Still a bit weedy, but much better, with properly spaced boxwoods. You can see that the steps here really need to be replaced too.

Then I moved about fifteen or so tree peonies and intersectional peonies from another area close by, into the two beds on either side of the central area where the pergola had been. I mulched them before winter, and I hope they'll survive....

The tree peonies were in my North Island (located to the right in the prior photo). They are very beautiful plants and were expensive, but this area is so large that it's difficult to maintain. So I moved them closer to the house so I'd be able to take better care of them and enjoy them when they bloom. I'll also plant some annuals for later interest in those terrace beds.

These were definitely worth saving!

Then my very helpful son laid pavers on sand and gravel on either side of the rotting steps. Before, there had been a few more boxwoods in these two beds, but I moved them to the place where the pergola had been before in front of the steps, making an "X" shape, like a parterre. Most of these pavers and materials were leftover from my new Diagonal Garden project of this spring, plus a few from under the pergola, so these paved areas cost hardly anything.

Now we have a nicer place to sit on the two benches that were in a different garden area. My builder wasn't able to replace these steps before it got too cold to work, but the materials are stacked here and in my garage, for whenever we get a warm week.

A sunny, sheltered spot, even in December.

So that's the changes I made this fall in my gardens and other areas -- changes I've been hoping to make for some time.

I moved all my houseplants inside in early October, and I've been enjoying sitting among them on sunny days. I finally just got the last of my spring bulbs planted the other day, and now it's time for the holidays already.

Thanks for reading, and I wish you the very best for the holidays and rest of winter, until it's springtime again! -Beth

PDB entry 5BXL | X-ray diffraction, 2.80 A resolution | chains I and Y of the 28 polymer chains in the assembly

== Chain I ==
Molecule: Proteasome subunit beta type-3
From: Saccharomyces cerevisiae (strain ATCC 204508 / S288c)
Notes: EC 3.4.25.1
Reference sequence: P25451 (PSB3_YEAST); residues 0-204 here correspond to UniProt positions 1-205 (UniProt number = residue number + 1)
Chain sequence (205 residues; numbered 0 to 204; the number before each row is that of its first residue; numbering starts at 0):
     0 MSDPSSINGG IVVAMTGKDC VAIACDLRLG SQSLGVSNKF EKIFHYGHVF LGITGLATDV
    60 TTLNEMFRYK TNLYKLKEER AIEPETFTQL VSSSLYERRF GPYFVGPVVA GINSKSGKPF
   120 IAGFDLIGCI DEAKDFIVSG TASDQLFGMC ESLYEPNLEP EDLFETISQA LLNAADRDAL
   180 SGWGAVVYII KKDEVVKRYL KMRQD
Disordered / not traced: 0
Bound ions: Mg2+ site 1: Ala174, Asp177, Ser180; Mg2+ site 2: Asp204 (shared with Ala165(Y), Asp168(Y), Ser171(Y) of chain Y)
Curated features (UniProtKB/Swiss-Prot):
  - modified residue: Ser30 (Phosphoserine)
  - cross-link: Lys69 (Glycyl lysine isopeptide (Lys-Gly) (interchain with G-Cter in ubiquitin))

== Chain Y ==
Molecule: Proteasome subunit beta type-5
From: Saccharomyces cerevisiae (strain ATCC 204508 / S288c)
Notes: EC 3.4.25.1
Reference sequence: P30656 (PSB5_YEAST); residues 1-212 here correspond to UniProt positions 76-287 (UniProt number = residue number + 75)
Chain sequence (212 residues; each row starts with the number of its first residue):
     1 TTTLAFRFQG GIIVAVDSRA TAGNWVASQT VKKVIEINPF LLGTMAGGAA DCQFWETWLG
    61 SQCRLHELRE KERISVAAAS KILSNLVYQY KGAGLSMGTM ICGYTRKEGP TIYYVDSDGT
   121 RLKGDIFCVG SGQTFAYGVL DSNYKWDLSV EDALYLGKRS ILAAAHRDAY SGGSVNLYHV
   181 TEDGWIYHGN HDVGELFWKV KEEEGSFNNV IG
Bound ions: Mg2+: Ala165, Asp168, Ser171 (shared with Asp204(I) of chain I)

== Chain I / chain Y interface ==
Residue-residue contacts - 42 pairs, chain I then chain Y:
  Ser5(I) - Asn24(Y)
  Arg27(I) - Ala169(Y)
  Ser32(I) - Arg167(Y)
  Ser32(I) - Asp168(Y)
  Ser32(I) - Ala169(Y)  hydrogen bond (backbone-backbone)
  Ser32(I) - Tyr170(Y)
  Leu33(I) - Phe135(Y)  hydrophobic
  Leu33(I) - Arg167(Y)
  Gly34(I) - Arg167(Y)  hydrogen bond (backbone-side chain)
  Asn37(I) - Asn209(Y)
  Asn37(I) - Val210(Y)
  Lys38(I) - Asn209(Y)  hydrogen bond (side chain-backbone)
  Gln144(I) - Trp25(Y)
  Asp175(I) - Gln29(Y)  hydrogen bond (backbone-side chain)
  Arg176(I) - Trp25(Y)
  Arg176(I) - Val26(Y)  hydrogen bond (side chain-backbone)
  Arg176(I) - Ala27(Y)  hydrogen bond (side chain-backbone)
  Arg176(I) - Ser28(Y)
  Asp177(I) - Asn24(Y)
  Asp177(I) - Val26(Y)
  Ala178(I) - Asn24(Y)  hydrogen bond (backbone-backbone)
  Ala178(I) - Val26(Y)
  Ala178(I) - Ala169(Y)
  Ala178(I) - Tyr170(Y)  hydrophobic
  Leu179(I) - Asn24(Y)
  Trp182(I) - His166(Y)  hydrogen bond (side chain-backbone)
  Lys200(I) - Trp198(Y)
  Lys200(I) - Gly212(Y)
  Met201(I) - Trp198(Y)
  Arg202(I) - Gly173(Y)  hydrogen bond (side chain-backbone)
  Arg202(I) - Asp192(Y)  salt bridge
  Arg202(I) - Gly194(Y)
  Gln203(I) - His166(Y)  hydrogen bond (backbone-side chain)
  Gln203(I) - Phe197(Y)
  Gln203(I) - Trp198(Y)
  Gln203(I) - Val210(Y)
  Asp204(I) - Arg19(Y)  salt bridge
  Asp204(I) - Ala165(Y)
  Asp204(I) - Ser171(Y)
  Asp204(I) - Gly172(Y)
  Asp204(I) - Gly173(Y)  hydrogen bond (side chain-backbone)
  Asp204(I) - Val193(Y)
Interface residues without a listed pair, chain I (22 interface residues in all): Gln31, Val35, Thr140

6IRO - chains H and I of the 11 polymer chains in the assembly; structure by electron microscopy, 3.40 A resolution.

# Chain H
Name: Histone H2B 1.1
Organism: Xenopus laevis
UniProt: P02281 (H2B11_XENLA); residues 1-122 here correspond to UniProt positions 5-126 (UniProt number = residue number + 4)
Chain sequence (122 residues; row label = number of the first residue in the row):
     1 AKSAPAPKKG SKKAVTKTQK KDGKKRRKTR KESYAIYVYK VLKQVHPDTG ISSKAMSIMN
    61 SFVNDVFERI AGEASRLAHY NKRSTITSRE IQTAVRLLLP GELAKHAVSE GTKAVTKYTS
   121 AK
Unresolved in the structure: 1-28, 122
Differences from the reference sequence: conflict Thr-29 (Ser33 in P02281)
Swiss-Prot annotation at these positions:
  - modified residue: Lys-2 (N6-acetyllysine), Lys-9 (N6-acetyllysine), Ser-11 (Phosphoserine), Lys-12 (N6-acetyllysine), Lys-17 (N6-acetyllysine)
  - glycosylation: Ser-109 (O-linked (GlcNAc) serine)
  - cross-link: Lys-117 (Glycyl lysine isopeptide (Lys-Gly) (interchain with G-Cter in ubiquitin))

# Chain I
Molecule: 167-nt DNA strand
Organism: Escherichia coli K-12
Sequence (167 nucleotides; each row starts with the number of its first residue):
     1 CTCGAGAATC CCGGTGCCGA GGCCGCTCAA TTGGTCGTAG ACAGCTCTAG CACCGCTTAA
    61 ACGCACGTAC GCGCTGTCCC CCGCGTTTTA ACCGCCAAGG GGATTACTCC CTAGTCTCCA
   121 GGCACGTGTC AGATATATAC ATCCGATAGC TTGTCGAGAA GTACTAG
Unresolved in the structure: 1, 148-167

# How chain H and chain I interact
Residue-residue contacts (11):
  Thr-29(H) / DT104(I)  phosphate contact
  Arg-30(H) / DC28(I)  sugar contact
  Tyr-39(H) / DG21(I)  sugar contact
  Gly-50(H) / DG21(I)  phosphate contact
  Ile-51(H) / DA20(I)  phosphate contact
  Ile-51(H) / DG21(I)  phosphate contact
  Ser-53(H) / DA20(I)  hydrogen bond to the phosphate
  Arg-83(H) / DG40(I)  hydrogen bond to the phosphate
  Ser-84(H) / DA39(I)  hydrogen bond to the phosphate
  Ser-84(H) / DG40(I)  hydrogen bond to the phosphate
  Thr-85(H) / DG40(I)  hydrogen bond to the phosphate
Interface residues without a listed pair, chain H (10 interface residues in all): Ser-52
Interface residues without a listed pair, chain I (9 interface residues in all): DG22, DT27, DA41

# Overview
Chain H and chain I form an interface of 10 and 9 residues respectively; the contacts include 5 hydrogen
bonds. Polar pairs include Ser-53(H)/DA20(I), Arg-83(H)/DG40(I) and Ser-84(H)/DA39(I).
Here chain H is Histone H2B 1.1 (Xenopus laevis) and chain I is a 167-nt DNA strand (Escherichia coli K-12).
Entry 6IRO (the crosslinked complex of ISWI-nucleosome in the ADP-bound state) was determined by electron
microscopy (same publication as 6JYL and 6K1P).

Wednesday, October 4, 2023


Greetings to my fellow gardeners. I just don't know where the summer went! Apparently the last time I posted here was back in May.... But I recently had a chance to take a few snapshots of my gardens right before dusk (which arrives much earlier now).

In May, I was working on my new garden area, which I've been calling the Triangle Garden, or sometimes the Diagonal Garden:

The Triangle/Diagonal Garden back in May before planting

As you can see in the top photo, the new garden has come along well since then. I planted three groups of stripey cannas in each bed, as well as a couple of orange dahlias, a packet of zinnia seeds, a few marigolds along the sidewalk, and a purple celosia that became impressively large and has flowered all summer.

And I was surprised that a number of flowering tobacco and climbing petunias have already seeded themselves in the new garden. They have generally reseeded themselves in a neighboring bed, but I thought it might take longer for them to move to a new bed. Nope, by July you could hardly see the things I deliberately planted there because the "free plants" were so big -- I've had to hack them back several times!

It's really been a beautiful annual flower garden, immediately visible to people coming to our front door. (I think the mailman and the Amazon drivers have enjoyed it!)

Here's another view from outside the fence. You can see the stripey cannas and zinnias here.

Moving further down the fence, there's a red hardy hibiscus and one of the many
red dahlias that I have planted in many of my garden areas.
The tall corn in the fields is almost ready to harvest.

More of those red Dahlia 'Jaipur'. I bought a tuber from Brent & Becky's Bulbs 
about five years ago, and it has been the most amazing plant -- I've divided them
numerous times and have at least 20 in several garden areas.

Here's the Paradise Garden, in which I also have several 'Jaipur' dahlias, as well as lots of self-seeded flowering tobacco and petunias, which, unlike the dahlias, have the most heavenly scent, especially at night. This is a wonderful place to sit after dark.

Another view of the Paradise Garden. A few roses are still blooming here -- I've been trying to fertilize them this year , and they've looked pretty nice since May (the Japanese beetles aren't as bad this year, perhaps because of the drought we had for about six weeks).

Here's another place to sit, under the pergola we built about five years ago. I grow tropical plants, in pots and in the ground around this patio next to our house. My houseplants seem to be very happy in the partial shade under the pergola. (And more self-seeded petunias and flowering tobacco.)

Anyway, that's what's been happening in my gardens. I've recently been working on removing a long border, as discussed in my last post, and moving plants around on the west side of my house. I still have a number of projects that I hope to finish, moving more plants, building a couple of small patios for benches using paving stones leftover from the Triangle Garden, and others. I hope I'll be able to finish those and post one more time with some photos before winter settles in.